Freaky Formats: The most hypnotic moiré effect record sleeves

By in Features





Patterns, strobes and optical illusions.

“My criteria is… when you look at a record and go ‘WTF?’” A collector’s collector, if anyone’s got an eye for the unusual it’s DJ Food. Keeper of one of the country’s most eclectic record collections, he’s spent the last two decades supplementing his vast archive of beats and breaks with forgotten relics from vinyl’s more obscure niches.

A graphic designer with a passion for comic book culture and visual ephemera, his attention to record sleeves and packaging is second nature. Having let us into his peerless collection of flexi-discs we were blown away by the variety of weird and wonderful records that remained largely undocumented in his impeccably organised shelves.

To remedy this, we’ve invited Food to hold down a monthly column exploring the stranger corners of his collection, from mini-records to postcard novelties. Following from his eye-popping look at 3D covers, optical-art record sleeves, odd-sized records and holographic vinyl, Food gets hypnotic with these glorious gif-tastic moiré effect sleeves.

A moiré pattern is the effect when an equally spaced set of lines or dots is placed over a similar pattern and moved, creating the illusion of moving or strobing designs as the contrasting black and white lines cover or reveal the image below. Similar to the way a strobe light works on our vision in a dark room, turning the light on or off.

Printing a pattern on a transparent record sleeve or acetate overlay placed over a card sleeve containing a contrasting design can throw up all sorts of interesting illusions. Even the smallest movement of the patterns, causing them to be mis-registered, can lead to the eye perceiving movement from two static images.

The term moiré originates from a type of textile with a rippled, uneven appearance and this effect is sometimes confused with a lenticular image which is a form of movement caused my viewing an image from different directions.

Ultravox’s U-Vox LP from 1986 uses a very simple version with the title printed in broken horizontal lines that are filled in as you pull the record cover from the outer sleeve, thereby causing an animated ‘flicker’ on the letters.

The limited edition UK version of Sonic Boom’s classic Spectrum LP on Silvertone from 1989 comes with a circular, printed acetate ‘pinwheel’ attached via a central spindle that makes psychedelic waves when manually revolved. A second wheel is revealed when the front flap of the LP cover is opened as well.

His later Spectrum offshoot’s split 7″ picture disc single on The Great Pop Supplement uses a coloured circular pattern with varying results.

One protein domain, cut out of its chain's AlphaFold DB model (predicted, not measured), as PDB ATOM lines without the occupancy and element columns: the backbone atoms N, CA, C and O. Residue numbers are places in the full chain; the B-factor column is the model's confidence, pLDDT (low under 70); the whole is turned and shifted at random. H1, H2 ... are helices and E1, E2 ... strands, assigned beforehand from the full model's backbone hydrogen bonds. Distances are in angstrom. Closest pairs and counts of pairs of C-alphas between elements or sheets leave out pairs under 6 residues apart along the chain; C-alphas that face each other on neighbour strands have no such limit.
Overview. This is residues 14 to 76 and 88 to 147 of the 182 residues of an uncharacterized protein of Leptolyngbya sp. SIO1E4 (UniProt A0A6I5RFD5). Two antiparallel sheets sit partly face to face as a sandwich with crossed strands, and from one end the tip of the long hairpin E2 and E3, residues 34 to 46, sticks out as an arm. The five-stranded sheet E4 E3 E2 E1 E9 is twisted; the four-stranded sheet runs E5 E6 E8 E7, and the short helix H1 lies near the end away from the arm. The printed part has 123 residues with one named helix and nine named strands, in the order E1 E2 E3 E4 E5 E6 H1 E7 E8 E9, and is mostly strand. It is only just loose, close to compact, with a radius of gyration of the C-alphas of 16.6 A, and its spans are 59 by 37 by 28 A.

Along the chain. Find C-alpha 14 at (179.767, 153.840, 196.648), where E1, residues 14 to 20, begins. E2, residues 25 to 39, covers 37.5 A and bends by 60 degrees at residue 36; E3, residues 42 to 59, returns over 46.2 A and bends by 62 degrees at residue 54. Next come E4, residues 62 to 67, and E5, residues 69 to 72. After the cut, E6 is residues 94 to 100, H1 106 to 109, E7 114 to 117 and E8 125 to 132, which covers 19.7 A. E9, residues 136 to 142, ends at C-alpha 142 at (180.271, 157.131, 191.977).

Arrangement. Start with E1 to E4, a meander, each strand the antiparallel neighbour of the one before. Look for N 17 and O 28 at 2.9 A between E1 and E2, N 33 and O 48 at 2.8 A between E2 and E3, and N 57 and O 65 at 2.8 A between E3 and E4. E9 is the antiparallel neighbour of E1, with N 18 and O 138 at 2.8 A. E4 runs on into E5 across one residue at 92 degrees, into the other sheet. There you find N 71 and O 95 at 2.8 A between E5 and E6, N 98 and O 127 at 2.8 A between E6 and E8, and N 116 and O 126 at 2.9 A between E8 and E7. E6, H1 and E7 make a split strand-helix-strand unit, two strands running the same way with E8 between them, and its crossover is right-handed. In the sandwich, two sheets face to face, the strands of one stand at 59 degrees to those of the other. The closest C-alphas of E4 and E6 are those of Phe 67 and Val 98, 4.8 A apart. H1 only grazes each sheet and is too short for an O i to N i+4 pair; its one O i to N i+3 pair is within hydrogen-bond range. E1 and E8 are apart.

A beautiful example appeared from Danish band Machine, Dear on their sole self-released album, Killing Something That’s Already Dead in 2012. The intricate outer sleeve, designed by OddFischlein, fits perfectly so there is no movement when the inner is removed and rotating the pattern 90 degrees creates a different effect.

Italian label Cinedelic released a compilation of music by Narassa (Alessandro Brugnolini) entitled Viaggio Pop N. 1&2 in 2015 which featured a printed window in the front half of the gatefold sleeve containing a magenta starburst pattern. A yellow and blue printed insert creates fantastic moiré effects when removed or jiggled inside.

Fruits de Mer Records went to town on Astralasia’s Wind On Water LP with a double-side moiré pattern outer cover alternating black and white patterns that radiated out from the centre when moved.

Designed by Pixi Cosmos, the album came on clear vinyl and included a colour insert and bonus 7″, now that’s value for money.

Jaga Jazzist’s Starfire LP on Ninja Tune from 2015 has perhaps one of the best examples of the moiré effect. Designed by Martin Kvamme & Martin Horntveth, the front and back images animate as you pull the outer sleeve away from the cover.

Planets and eyes on the assembled heads pulse on the front and revolve on the back cover. The op-art inner sleeves just add to the beautiful black, white and gold design.

Hot Chip’s Why Make Sense? LP had a variation of a basic moiré pattern printed on each sleeve using variable data printing meaning that one set of lines was offset differently for each copy printed. The patterns were then printed on to an array of different coloured backgrounds making every copy unique.

By their very nature, these releases are limited, fragile and rarely appear on the secondary market in mint condition. They add an extra interactive element to the packaging and will usually be found accompanying music of a psychedelic nature. Also search out the three ‘Poemotion’ books by Takahiro Kurashima for multiple variations on these ideas, all with a moveable acetate sheet to play with.